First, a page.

All of that brings me to Robert D. Putnam, a highly regarded and unabashedly mainstream Harvard professor who recently published a disconcerting study, "E Pluribus Unum, Diversity and Community in the 21st Century."
"New evidence from the U.S. suggests that in ethnically diverse neighborhoods residents of all races tend to 'hunker down,'" Putnam concluded. "Trust (even of one's own race) is lower, altruism and community cooperation rarer, friends fewer." Most studies, the professor recounts, show "the more we are brought into physical proximity with people of another race or ethnic background, the more we stick to 'our own' and the less we trust the 'other.'"
So in this city – one that is, as our old motto proclaimed, too busy to hate – are we chasing fool's gold when we hold hands, sing "Kumbaya" and embrace multiculturalism?
Our housing policies – both those conjured by the "market" and those implemented by government officials such as Glover – have brought prosperous whites back to the city. Is the payback the loss of black power? Is another payback soaring crime rates – and the tabloid depiction of crime as, alternatively, white cops killing elderly black women or black thugs kidnapping white lawyers off the streets of trendy neighborhoods?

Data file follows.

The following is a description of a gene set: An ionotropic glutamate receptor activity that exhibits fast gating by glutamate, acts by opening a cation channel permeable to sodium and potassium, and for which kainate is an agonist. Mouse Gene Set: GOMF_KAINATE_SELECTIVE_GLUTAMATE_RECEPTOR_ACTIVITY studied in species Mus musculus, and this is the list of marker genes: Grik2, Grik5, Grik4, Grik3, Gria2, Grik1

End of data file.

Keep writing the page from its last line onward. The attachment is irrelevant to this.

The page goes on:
The one missing ingredient necessary to answer those questions is leadership. Mayor Franklin, never charismatic, is now in full bunker mode – when she bothers to visit Atlanta. The current crime wave hasn't crested as high as previous tsunamis – but Franklin and Pennington haven't a clue about how to respond, other than circling the wagons around their shot-full-of-holes reputations.
Crime fuels racial distrust and hatred, as Putnam observed. We know that – just relisten to the radio commercial Franklin, former Mayor Andy Young and Congressman John Lewis made last fall declaring that blacks may die if whites again capture political power.
So we can cheerfully look for more of the same in the 2009 city elections. Almost every candidate will deny race is a factor. Every candidate who makes such a claim will be a liar.
Are my nards going to get irradiated?
sarcasm, and the lost art therein.